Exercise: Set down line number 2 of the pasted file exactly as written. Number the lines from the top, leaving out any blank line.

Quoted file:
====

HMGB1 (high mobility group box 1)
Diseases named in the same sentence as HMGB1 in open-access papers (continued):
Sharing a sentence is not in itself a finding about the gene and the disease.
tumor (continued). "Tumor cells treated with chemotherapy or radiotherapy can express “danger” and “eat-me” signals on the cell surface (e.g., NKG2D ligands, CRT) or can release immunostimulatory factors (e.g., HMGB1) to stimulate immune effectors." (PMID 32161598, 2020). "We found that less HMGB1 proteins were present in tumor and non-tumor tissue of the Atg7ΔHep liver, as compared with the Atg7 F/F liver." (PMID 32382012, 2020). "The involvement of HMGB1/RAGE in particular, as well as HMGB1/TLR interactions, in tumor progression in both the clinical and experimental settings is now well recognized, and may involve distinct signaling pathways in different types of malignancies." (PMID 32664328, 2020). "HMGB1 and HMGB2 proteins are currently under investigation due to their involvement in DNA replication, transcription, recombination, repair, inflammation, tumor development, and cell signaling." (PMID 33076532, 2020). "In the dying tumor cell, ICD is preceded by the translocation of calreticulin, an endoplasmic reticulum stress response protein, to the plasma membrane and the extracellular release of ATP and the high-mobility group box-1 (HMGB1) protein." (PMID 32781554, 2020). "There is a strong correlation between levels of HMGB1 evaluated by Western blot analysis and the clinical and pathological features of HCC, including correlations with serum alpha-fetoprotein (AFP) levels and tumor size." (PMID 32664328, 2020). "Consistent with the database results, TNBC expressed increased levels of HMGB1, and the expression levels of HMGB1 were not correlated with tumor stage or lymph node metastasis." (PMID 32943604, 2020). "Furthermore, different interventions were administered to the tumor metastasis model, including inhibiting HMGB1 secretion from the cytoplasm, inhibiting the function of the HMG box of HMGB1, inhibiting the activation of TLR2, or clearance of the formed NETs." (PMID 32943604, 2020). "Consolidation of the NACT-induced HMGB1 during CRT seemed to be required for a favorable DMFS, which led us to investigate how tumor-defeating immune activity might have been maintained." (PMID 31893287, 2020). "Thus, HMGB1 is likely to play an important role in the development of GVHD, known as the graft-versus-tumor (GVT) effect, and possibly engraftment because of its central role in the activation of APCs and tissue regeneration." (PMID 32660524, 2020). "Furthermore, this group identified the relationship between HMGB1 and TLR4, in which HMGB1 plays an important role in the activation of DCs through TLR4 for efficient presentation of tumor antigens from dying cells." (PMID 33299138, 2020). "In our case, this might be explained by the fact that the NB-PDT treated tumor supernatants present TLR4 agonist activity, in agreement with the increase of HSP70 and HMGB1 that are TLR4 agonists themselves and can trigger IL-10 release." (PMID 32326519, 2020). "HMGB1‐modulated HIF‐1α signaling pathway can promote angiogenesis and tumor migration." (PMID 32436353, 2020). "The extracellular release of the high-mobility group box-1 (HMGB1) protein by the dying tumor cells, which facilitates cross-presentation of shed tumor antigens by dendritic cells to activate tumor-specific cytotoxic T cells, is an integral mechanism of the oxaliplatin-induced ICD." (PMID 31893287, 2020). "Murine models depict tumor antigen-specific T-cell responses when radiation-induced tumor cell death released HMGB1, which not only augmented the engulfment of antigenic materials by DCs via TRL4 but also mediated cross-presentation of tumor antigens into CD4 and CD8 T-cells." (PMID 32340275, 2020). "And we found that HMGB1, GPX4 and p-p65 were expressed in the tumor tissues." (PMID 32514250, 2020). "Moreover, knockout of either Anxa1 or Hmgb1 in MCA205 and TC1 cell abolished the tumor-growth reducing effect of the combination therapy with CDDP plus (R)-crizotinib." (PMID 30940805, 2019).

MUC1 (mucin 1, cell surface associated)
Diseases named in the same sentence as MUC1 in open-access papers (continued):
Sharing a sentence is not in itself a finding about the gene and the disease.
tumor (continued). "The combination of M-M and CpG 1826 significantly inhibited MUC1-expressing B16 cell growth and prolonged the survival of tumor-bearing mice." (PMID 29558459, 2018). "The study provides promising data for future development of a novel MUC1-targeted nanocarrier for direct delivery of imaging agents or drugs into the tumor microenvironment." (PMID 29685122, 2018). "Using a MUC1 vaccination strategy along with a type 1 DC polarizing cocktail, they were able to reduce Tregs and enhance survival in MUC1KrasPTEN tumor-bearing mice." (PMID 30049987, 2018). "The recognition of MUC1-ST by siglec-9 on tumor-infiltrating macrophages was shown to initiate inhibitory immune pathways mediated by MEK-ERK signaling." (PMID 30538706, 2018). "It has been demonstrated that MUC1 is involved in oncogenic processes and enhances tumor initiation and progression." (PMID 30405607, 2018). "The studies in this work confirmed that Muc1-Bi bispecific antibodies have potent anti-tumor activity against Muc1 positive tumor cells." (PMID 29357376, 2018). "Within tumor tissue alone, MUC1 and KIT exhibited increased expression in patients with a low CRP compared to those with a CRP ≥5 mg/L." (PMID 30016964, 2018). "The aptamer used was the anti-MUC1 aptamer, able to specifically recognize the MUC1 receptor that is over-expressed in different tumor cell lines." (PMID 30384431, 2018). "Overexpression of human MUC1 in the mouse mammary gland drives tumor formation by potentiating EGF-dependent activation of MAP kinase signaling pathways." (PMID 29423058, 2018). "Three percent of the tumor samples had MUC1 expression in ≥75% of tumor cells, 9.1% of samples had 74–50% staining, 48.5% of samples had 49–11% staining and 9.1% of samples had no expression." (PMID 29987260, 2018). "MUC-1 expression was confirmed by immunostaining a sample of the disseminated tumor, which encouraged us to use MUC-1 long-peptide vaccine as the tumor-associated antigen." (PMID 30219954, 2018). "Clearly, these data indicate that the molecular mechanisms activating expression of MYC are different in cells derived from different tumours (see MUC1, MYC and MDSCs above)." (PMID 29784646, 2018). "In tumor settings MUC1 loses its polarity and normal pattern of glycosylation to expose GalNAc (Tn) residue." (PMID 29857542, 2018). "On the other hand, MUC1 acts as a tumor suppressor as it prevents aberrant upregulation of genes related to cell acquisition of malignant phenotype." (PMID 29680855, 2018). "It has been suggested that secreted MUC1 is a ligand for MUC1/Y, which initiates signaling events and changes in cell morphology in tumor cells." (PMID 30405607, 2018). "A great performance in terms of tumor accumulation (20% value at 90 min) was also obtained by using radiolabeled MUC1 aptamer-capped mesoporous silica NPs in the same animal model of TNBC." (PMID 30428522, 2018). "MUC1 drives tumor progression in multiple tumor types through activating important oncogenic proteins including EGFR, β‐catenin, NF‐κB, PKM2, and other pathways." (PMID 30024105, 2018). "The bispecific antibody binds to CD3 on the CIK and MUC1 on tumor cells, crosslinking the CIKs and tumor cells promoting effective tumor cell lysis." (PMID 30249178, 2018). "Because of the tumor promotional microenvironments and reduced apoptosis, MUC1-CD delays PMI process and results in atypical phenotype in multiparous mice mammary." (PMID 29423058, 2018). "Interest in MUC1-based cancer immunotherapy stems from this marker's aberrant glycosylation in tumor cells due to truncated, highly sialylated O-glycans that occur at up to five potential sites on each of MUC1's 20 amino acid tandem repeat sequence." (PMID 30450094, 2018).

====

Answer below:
Diseases named in the same sentence as HMGB1 in open-access papers (continued):